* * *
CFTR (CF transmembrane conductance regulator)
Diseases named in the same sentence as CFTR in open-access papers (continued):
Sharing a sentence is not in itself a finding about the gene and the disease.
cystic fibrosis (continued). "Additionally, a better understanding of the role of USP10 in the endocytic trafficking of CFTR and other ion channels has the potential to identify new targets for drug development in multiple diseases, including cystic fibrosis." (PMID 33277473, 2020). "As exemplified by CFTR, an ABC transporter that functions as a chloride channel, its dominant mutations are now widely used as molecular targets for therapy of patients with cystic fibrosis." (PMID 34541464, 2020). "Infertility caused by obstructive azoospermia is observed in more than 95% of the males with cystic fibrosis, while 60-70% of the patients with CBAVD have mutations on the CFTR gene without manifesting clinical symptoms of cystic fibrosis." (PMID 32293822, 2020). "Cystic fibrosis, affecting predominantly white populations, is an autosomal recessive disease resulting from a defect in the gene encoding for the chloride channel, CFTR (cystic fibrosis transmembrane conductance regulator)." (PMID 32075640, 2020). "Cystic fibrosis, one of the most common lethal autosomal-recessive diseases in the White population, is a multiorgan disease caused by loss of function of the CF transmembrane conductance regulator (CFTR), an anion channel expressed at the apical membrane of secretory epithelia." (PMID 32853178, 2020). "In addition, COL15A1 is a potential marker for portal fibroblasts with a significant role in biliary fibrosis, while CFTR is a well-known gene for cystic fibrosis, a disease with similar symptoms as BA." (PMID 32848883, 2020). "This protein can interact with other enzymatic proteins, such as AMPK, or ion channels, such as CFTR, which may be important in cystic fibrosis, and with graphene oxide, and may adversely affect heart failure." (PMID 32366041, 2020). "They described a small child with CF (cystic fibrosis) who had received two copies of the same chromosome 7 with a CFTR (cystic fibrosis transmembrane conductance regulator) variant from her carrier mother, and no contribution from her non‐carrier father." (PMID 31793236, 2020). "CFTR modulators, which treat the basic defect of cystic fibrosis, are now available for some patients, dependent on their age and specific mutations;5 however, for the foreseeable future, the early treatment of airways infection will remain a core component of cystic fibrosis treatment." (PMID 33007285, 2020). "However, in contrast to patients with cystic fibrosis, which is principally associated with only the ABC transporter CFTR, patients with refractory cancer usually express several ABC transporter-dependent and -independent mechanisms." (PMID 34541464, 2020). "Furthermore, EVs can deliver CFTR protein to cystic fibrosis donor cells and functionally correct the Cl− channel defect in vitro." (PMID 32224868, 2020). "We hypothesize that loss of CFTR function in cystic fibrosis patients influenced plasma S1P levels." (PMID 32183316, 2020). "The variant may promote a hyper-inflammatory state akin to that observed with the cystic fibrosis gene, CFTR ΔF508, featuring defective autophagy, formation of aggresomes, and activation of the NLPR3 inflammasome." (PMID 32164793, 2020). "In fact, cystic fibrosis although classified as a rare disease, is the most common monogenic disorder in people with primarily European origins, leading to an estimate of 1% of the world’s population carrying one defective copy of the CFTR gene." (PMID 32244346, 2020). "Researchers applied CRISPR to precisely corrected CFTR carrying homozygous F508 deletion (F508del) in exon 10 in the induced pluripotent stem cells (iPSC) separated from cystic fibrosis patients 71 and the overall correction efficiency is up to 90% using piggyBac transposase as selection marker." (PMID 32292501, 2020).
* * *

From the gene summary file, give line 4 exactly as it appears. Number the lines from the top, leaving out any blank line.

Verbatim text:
cystic fibrosis (continued). "Additionally, a better understanding of the role of USP10 in the endocytic trafficking of CFTR and other ion channels has the potential to identify new targets for drug development in multiple diseases, including cystic fibrosis." (PMID 33277473, 2020). "As exemplified by CFTR, an ABC transporter that functions as a chloride channel, its dominant mutations are now widely used as molecular targets for therapy of patients with cystic fibrosis." (PMID 34541464, 2020). "Infertility caused by obstructive azoospermia is observed in more than 95% of the males with cystic fibrosis, while 60-70% of the patients with CBAVD have mutations on the CFTR gene without manifesting clinical symptoms of cystic fibrosis." (PMID 32293822, 2020). "Cystic fibrosis, affecting predominantly white populations, is an autosomal recessive disease resulting from a defect in the gene encoding for the chloride channel, CFTR (cystic fibrosis transmembrane conductance regulator)." (PMID 32075640, 2020). "Cystic fibrosis, one of the most common lethal autosomal-recessive diseases in the White population, is a multiorgan disease caused by loss of function of the CF transmembrane conductance regulator (CFTR), an anion channel expressed at the apical membrane of secretory epithelia." (PMID 32853178, 2020). "In addition, COL15A1 is a potential marker for portal fibroblasts with a significant role in biliary fibrosis, while CFTR is a well-known gene for cystic fibrosis, a disease with similar symptoms as BA." (PMID 32848883, 2020). "This protein can interact with other enzymatic proteins, such as AMPK, or ion channels, such as CFTR, which may be important in cystic fibrosis, and with graphene oxide, and may adversely affect heart failure." (PMID 32366041, 2020). "They described a small child with CF (cystic fibrosis) who had received two copies of the same chromosome 7 with a CFTR (cystic fibrosis transmembrane conductance regulator) variant from her carrier mother, and no contribution from her non‐carrier father." (PMID 31793236, 2020). "CFTR modulators, which treat the basic defect of cystic fibrosis, are now available for some patients, dependent on their age and specific mutations;5 however, for the foreseeable future, the early treatment of airways infection will remain a core component of cystic fibrosis treatment." (PMID 33007285, 2020). "However, in contrast to patients with cystic fibrosis, which is principally associated with only the ABC transporter CFTR, patients with refractory cancer usually express several ABC transporter-dependent and -independent mechanisms." (PMID 34541464, 2020). "Furthermore, EVs can deliver CFTR protein to cystic fibrosis donor cells and functionally correct the Cl− channel defect in vitro." (PMID 32224868, 2020). "We hypothesize that loss of CFTR function in cystic fibrosis patients influenced plasma S1P levels." (PMID 32183316, 2020). "The variant may promote a hyper-inflammatory state akin to that observed with the cystic fibrosis gene, CFTR ΔF508, featuring defective autophagy, formation of aggresomes, and activation of the NLPR3 inflammasome." (PMID 32164793, 2020). "In fact, cystic fibrosis although classified as a rare disease, is the most common monogenic disorder in people with primarily European origins, leading to an estimate of 1% of the world’s population carrying one defective copy of the CFTR gene." (PMID 32244346, 2020). "Researchers applied CRISPR to precisely corrected CFTR carrying homozygous F508 deletion (F508del) in exon 10 in the induced pluripotent stem cells (iPSC) separated from cystic fibrosis patients 71 and the overall correction efficiency is up to 90% using piggyBac transposase as selection marker." (PMID 32292501, 2020).